The move, announced by Nicola Sturgeon, the health secretary, will cut travelling for some patients in outlying areas.
The hospitals affected are the Gilbert Bain in Lerwick, Balfour in Kirkwall, Western Isles in Stornoway, Caithness General in Wick, Belford in Fort William and Lorn and the Isles in Oban.
It is proposed that they will carry out routine and emergency surgery; outpatient, day case inpatient and rehabilitation services; midwife-led maternity care; managing minor injuries and illnesses; and the management of patients with acute medical conditions, strokes and long-term illnesses.
Other hospitals in rural areas will also offer more services, including outpatient clinics, day-case treatment, midwifery services and treatment for minor injuries and emergencies.
To support the proposals, health workers will be given help to develop multiple skills. Extended community care teams, based in GP practices, will bring together doctors, community health nurses, midwives, social care staff and the voluntary sector. A pilot project starting in August will see a new type of doctor working in remote and rural areas, combining GP skills with specialist training in acute medicine.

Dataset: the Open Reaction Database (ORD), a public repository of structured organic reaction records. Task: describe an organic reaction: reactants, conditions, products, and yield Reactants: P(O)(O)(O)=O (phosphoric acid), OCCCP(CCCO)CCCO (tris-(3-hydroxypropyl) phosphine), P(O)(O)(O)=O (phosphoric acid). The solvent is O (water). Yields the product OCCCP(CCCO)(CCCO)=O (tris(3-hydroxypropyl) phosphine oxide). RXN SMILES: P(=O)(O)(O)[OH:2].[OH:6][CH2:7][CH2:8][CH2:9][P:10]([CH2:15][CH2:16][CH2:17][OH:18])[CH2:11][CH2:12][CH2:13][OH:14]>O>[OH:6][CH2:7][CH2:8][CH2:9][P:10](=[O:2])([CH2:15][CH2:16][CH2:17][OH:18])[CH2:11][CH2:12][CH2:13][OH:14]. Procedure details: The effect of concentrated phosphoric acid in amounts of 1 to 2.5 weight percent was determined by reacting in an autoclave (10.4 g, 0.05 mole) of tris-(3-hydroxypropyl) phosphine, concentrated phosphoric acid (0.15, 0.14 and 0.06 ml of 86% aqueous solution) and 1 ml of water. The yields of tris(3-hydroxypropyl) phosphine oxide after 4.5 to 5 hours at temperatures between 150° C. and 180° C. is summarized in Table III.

This will let them divide their time between their surgery and the local hospital. A better use of technology, including video-conferencing, will also avoid the need for patients or staff to travel.
Ms Sturgeon, who announced the plan at a conference in Aviemore, has backed the recommendations of a remote and rural steering group which set out plans for enhanced roles for rural general hospitals.
About 1.5 million is being provided to back the plans. A remote and rural healthcare educational alliance gets 770,000 over three years to ensure staff get specific training.
Another 600,000 will help to recruit and train GPs for pilot projects in Fort William and Kirkwall, while 154,000 will go on a trial scheme involving flying specialist consultants to rural hospitals to provide on-site resuscitation and safe transfer for patients with life-threatening injuries or illness.
Dr Roger Gibbins, the chief executive of NHS Highland, who chaired the steering group, said: "A lot of quality work is already being done, or is in the planning stages.
"We want to continue to bring down the numbers of patients who endure regular long journeys for healthcare."